That afternoon we went to England. There was grass and olive-green water and tall trees looking into the water. This, I thought, is England. If I could be here I'd get well again and the sound in my head would stop. (III.4.25)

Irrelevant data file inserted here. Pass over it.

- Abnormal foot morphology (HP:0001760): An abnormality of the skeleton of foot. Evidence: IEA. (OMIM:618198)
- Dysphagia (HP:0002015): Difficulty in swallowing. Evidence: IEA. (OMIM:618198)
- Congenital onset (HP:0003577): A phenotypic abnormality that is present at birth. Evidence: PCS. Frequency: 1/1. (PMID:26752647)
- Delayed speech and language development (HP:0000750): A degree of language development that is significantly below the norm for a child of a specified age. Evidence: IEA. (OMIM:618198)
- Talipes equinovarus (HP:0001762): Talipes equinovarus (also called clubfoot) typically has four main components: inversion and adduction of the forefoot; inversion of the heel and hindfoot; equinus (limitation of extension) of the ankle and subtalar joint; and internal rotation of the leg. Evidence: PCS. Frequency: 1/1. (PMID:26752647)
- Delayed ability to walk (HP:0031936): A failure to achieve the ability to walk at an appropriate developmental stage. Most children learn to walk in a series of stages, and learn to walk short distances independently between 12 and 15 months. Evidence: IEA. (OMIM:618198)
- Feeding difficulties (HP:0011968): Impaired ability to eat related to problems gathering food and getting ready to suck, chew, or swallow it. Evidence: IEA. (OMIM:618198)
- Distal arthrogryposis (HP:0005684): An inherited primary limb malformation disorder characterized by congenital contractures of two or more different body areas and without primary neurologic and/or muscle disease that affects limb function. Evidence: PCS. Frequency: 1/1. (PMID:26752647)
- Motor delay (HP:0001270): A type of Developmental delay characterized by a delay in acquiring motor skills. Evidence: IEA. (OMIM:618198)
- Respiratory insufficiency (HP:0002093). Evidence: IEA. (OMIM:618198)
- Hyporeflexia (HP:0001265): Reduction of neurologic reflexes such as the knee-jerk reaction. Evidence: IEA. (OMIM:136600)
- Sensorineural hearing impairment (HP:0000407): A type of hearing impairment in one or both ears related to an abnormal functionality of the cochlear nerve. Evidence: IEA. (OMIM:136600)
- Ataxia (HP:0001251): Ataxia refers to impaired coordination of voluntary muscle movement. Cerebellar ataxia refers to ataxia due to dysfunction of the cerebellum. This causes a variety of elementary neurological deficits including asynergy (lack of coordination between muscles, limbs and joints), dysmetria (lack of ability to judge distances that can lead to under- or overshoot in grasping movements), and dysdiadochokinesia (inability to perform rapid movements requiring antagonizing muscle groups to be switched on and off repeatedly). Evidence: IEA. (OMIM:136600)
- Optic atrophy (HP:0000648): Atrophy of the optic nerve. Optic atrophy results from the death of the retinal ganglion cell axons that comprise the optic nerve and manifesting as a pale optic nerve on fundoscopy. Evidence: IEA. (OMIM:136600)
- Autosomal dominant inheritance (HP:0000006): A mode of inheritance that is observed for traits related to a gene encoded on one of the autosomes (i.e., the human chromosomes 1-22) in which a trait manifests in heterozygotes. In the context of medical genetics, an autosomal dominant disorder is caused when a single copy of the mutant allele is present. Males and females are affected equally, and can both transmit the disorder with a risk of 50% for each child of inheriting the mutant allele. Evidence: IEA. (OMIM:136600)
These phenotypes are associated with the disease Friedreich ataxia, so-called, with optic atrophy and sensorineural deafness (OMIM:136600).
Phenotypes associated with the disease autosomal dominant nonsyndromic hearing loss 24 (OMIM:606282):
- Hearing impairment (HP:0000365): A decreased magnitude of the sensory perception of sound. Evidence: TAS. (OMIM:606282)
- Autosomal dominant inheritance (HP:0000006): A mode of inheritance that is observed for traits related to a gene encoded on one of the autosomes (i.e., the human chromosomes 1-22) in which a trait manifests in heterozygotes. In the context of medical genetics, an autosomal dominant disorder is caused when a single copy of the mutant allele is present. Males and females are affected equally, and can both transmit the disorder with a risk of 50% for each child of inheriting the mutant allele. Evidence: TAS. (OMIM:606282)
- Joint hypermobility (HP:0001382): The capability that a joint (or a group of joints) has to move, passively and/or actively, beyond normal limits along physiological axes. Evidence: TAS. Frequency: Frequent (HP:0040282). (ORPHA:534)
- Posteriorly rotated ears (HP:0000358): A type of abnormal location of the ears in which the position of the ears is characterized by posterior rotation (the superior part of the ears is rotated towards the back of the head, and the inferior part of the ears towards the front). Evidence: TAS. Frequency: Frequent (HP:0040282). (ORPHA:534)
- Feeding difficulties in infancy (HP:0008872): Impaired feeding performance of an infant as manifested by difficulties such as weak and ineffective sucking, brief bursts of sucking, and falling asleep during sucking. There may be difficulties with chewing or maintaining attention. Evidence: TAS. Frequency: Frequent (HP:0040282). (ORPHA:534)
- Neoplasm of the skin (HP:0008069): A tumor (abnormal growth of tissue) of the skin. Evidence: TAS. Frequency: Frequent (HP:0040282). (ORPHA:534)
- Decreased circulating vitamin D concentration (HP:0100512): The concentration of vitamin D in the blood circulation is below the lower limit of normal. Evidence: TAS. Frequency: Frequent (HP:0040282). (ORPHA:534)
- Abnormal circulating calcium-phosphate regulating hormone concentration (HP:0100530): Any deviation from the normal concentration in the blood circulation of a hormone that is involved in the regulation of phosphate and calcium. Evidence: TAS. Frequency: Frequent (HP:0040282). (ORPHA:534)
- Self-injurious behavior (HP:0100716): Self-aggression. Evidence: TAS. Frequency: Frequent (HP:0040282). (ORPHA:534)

What's interesting about this passage is that England isn't a thoroughly horrible place, but actually has some redeeming features. The nature Antoinette describes invokes a typical English pastoral scene, a literary mode that celebrates England's natural beauty as representative of everything that's great about being English. For a novel that's a pretty obvious critique of British imperialism, it's interesting to think of what it finds redeeming about English culture. After all, it does adapt one of the greatest novels in the English literary tradition.